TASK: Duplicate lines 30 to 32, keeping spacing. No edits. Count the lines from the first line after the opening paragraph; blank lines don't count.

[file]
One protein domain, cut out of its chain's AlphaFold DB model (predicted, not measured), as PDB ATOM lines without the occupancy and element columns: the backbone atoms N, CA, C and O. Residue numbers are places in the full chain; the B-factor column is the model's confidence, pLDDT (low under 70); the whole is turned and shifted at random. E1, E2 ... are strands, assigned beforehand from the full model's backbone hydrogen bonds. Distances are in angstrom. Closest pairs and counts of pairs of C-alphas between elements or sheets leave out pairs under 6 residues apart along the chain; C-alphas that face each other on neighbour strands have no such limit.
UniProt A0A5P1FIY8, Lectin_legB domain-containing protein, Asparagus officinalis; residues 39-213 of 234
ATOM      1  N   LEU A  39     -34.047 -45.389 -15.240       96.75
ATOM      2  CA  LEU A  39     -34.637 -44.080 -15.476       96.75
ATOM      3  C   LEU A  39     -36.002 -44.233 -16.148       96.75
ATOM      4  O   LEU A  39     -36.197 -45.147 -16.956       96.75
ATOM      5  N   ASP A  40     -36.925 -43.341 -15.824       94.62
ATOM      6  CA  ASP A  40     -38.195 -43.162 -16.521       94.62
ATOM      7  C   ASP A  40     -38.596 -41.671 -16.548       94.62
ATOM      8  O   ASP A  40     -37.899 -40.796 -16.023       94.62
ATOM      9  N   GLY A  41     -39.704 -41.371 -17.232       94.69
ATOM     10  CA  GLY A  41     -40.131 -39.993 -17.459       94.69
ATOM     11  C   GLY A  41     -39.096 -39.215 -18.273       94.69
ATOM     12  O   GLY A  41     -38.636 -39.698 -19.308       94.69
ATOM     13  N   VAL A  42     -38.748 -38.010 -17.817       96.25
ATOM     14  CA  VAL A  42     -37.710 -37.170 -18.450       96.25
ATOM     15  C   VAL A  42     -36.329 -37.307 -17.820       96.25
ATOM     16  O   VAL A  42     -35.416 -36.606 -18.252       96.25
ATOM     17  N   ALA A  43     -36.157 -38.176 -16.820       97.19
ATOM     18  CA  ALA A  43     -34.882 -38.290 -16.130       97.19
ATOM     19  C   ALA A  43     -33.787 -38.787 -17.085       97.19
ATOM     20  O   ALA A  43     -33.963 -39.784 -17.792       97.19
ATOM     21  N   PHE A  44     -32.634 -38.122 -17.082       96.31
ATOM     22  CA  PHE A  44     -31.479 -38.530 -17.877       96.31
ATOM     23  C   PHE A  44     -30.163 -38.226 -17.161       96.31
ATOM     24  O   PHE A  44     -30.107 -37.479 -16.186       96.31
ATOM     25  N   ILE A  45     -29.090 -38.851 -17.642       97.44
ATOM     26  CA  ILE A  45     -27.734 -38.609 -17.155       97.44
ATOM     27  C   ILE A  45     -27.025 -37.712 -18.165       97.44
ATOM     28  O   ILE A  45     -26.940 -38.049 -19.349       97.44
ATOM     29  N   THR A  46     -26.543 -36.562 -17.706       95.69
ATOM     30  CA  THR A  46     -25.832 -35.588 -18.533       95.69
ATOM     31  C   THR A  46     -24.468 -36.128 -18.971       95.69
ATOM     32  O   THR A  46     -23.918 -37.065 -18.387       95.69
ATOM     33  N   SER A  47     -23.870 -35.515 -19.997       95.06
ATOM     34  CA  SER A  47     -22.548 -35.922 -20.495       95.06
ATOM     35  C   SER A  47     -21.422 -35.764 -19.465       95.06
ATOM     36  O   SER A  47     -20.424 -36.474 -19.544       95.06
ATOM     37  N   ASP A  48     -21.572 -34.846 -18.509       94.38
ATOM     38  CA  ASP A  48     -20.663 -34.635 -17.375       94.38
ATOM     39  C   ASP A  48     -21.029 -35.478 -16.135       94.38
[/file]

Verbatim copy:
ATOM     29  N   THR A  46     -26.543 -36.562 -17.706       95.69
ATOM     30  CA  THR A  46     -25.832 -35.588 -18.533       95.69
ATOM     31  C   THR A  46     -24.468 -36.128 -18.971       95.69